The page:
Sunday, I began my post Easter series in eleven:eleven celebration, Catching Fire: Living an Exuberant Life. We read the beginning of Ecclesiastes together and considered what it means to live a life of passion when life can seem mundane, routine, or pointless. It’s not a particularly encouraging passage at face value (to paraphrase, “Life is all just smoke, vanity and smoke and repetition, endless cycles of life and death. What’s the point?”).
Someone emailed me Monday and jokingly said, “Could you have picked a more depressing verse to start off a series!?”
Well, actually, yes. But I get it. For a lot of people the opening text does seem to resonate with a deeper sense of loneliness and isolation that is increasingly prominent in our culture — a loneliness so pervasive and divisive that the British Prime Minister, Teresa May, appointed a Minister of Loneliness to her government last month. It does seem for some that what begins as the passions and enthusiasm of our youth and young adulthood, as we get older and experience the unexpected plot twists of life, can find itself for many people settling for passive optimism at best or pessimism, anger and despair at worse. Catching Fire, rekindling passion, experiencing exuberance, can be a challenging notion indeed.
But there’s something so profoundly hopeful and helpful about Ecclesiastes that compelled American Novelist Tom Wolfe to write, “Of all I have ever seen or learned, that book seems to me the noblest, the wisest, and the most powerful expression of man’s life upon this earth — and also the highest flower of poetry, eloquence, and truth. I am not given to dogmatic judgments in the matter of literary creation, but if I had to make one I could say that Ecclesiastes is the greatest single piece of writing I have ever known, and the wisdom expressed in it the most lasting and profound.”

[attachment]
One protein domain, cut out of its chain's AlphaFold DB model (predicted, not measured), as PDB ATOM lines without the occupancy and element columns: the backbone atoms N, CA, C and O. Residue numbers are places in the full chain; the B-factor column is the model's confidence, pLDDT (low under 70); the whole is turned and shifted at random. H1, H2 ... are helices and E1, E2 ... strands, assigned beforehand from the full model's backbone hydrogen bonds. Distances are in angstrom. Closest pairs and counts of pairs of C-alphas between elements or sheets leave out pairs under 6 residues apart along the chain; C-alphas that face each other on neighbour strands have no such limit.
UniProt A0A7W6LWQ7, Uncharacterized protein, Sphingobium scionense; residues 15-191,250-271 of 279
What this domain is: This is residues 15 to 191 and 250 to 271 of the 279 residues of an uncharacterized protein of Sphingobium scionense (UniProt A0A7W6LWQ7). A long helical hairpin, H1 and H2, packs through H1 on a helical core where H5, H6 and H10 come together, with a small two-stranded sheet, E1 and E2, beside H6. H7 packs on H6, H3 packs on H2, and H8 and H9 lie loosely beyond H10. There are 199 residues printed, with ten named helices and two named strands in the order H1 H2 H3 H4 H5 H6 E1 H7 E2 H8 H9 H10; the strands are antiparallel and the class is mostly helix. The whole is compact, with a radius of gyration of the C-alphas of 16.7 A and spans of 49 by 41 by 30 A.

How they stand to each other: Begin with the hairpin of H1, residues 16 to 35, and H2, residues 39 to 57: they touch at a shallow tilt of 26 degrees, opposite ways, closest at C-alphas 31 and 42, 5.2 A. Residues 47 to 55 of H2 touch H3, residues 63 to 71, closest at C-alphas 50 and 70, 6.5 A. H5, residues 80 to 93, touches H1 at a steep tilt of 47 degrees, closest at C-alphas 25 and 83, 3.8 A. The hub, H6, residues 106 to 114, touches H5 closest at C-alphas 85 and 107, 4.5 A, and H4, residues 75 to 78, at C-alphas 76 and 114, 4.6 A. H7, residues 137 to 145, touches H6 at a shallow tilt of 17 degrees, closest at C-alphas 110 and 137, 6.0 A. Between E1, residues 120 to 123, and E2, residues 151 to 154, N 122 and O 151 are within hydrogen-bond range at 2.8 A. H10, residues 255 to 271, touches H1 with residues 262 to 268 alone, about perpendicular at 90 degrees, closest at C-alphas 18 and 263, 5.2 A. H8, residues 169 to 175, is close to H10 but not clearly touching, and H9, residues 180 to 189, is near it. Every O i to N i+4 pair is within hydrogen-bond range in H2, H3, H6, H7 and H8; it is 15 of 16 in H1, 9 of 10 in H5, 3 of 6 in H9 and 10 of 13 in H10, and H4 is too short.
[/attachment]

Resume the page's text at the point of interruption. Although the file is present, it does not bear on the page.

This path of self-reflection and curiosity is exactly where the author wants us to go. Because, in the end, Ecclesiastes is about finding a passionate path through the perennial, universal questions of meaning, the ups and downs and twist plots of life. The questions come, the doubts may arise, the self-criticism might fester, the despair can even threaten, but our professor in Ecclesiastes tells us there is a way forward through the seemingly pointless routine and angst. A way that is at the very heart of who we are created to be. And that way is the wisdom of connection and gratitude.
It is also the way of exuberance.
I hope you can join us in person or online in the coming weeks as we explore Catching Fire!
This Sunday, Brad Thompson is out so I’ll be leading the band in my old roll as director and Charme will bring us the second part of the series . . . She’ll have some inspiring thoughts and we’ve got some great music!
Sunday, April 15
“Stronger than We Think”
with Tom McDermott, the revolution band and the music of
Journey, Gnarles Barkley, and Ed Sheeren
(Crazy, What Do I Know, Don’t Stop Believin’)
See you Sunday!
Associate Pastor of eleven:eleven celebration